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standing worry in american political culture. that we pick and choose when it worries us. because people do not seem to be worried when leaders today mega churches tell people how to vote. they get very worried when religious minority groups vote together at the direction of their leaders. even only point to the principle of a religious leader taking civil authority, americans pick and choose when that bothers them. >> this is one of the arguments used against women's rights advocates. the idea you can only follow one authority. women have to follow the authority of her husband or is she an independent actor. is she going to the activity of the state. there is nothing democratic about that. there are these old ideas of these conflicts that are also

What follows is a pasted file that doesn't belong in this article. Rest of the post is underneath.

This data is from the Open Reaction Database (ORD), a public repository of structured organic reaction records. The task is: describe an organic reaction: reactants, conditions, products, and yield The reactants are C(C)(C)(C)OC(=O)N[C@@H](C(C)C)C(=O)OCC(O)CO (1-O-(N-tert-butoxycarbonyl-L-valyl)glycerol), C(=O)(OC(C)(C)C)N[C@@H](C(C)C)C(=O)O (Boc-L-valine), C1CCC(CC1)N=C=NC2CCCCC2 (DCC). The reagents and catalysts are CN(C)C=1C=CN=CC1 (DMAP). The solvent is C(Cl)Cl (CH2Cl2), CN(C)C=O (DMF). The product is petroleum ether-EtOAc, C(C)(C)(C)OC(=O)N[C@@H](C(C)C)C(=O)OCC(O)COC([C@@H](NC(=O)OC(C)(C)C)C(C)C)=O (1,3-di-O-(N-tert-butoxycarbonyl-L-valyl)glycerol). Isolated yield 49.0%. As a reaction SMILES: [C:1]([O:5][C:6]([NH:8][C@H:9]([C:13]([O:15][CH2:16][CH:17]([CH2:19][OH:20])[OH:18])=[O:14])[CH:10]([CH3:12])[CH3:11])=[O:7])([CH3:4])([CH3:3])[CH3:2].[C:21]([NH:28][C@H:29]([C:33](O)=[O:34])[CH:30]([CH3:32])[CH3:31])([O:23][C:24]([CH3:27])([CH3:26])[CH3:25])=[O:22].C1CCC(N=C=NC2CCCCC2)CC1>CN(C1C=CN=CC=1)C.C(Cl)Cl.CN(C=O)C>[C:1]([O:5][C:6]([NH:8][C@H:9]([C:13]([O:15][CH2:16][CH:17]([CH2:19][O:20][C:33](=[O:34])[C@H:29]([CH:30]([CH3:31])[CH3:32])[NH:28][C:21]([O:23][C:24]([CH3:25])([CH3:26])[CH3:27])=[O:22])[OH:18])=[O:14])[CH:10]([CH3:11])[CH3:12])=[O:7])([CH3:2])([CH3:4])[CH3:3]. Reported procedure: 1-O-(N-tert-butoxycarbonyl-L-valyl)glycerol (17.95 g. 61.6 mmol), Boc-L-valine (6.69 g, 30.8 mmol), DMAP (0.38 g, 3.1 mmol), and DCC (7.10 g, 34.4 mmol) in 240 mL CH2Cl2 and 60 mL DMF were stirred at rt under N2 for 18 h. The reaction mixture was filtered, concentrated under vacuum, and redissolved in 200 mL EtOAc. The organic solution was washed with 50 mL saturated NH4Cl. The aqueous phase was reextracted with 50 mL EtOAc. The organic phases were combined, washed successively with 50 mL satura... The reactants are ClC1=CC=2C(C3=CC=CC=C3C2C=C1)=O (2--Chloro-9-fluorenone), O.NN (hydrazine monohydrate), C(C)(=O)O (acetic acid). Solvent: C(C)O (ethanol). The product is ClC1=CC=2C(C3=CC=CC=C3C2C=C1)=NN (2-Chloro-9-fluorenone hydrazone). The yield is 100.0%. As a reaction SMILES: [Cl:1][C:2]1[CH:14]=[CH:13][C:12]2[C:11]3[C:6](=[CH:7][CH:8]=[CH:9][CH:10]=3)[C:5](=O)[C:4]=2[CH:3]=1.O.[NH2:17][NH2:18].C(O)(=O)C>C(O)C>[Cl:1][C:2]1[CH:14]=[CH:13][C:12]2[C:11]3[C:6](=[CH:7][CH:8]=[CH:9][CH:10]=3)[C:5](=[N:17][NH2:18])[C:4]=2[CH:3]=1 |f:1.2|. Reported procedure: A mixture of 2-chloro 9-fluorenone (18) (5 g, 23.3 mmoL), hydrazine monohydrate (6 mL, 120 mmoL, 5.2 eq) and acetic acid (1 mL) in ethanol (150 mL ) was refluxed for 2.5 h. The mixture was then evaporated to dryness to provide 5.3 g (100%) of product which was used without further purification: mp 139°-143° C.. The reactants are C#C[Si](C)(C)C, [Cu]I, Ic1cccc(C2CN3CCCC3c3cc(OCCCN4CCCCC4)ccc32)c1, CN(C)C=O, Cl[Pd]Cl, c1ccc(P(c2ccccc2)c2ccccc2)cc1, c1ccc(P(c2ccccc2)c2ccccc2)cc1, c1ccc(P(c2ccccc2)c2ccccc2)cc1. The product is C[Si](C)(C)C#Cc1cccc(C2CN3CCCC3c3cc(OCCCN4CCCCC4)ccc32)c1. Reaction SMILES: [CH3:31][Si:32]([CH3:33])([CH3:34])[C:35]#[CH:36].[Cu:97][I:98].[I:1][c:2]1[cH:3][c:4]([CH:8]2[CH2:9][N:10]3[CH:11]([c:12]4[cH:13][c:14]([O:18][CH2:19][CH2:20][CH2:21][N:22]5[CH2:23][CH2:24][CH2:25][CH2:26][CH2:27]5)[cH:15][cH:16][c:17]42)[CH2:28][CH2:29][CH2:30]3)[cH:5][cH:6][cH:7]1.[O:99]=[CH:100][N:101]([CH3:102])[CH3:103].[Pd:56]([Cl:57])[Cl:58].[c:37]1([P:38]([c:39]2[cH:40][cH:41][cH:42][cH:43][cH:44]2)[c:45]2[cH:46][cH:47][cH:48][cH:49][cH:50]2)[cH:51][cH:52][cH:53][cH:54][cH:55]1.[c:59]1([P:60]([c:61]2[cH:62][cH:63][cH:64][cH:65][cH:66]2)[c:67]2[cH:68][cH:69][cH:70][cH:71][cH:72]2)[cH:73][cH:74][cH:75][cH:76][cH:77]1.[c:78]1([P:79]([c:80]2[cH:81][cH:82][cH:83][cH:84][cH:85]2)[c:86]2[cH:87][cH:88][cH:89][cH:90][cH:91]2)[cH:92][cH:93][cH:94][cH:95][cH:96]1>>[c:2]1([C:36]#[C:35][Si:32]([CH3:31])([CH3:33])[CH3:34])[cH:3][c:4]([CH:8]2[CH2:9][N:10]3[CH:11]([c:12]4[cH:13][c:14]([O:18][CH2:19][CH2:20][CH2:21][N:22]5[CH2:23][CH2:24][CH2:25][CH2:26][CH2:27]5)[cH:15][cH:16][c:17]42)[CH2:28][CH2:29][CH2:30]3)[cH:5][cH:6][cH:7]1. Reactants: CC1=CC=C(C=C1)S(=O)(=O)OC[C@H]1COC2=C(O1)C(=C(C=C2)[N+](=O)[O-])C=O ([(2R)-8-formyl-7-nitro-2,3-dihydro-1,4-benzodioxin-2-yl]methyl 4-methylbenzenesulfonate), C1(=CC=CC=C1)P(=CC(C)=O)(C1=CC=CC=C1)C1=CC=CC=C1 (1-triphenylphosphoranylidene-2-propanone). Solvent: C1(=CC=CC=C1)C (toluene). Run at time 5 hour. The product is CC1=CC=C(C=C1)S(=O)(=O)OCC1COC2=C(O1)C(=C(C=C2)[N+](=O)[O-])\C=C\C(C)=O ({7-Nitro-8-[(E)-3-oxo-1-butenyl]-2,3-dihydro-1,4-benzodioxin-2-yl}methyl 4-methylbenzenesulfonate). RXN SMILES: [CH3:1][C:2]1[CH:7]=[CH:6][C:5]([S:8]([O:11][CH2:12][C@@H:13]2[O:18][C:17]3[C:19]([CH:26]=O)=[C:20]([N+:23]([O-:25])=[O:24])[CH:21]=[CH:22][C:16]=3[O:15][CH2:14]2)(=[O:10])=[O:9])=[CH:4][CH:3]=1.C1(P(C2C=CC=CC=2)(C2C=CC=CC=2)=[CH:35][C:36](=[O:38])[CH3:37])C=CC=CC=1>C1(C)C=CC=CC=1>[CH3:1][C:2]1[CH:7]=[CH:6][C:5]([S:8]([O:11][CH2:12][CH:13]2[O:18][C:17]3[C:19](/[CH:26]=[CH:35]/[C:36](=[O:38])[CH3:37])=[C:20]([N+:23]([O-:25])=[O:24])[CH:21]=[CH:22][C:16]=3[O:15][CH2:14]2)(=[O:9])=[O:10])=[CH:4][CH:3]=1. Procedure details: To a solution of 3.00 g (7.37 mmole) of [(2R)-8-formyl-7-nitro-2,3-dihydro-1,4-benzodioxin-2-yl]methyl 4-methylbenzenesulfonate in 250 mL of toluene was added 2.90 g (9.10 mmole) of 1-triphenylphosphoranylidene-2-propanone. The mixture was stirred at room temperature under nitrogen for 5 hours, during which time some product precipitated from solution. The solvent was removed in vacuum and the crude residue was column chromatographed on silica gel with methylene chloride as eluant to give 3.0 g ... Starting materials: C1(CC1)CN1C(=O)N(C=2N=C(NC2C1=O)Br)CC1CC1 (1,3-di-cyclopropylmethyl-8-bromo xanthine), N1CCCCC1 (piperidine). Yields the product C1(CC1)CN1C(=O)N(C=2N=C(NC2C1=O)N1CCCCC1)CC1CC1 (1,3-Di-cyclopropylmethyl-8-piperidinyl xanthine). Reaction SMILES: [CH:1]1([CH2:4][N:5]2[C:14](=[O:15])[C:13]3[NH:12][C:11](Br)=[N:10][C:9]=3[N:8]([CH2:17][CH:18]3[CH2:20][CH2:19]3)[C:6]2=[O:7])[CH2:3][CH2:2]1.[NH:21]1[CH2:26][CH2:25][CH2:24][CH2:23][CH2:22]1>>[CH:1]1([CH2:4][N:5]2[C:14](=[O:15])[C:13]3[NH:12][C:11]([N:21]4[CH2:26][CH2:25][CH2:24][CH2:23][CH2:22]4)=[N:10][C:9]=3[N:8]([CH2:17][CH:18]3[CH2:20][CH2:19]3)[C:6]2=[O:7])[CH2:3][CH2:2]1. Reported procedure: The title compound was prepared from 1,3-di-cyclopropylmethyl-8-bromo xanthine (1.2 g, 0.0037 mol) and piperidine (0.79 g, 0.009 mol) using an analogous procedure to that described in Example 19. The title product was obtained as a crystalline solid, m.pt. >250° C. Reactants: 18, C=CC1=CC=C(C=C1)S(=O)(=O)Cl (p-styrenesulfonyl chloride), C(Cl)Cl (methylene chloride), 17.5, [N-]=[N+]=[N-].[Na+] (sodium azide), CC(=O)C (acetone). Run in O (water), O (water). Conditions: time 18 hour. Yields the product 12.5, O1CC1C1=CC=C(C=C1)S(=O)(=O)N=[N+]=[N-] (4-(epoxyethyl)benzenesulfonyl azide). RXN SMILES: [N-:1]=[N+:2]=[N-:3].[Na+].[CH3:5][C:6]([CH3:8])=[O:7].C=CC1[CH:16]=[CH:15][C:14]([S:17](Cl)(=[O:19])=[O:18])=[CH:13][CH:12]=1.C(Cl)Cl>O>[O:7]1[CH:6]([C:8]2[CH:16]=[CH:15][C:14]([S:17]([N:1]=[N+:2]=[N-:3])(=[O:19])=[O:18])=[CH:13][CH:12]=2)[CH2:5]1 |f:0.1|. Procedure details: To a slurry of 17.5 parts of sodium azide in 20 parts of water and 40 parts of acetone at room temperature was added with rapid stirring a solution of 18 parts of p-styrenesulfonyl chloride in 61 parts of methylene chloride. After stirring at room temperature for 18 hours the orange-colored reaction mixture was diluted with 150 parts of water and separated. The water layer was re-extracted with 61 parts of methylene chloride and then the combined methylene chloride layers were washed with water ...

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contradictory in terms of where the threat lies and why it seems to provoke that kind of fear. it's the fear that somehow groups like going to be the pockets of some foreign entity. the dangers of force that is again going to be subversive force. we never quite free ourselves from that danger of when we see people. the cold war was also drive from religion. somehow they are being brainwashed. that comes from the same anti- more of a rhetoric that was so prevalent in the 19th century. okay, where are we, we know the destruction of the navajo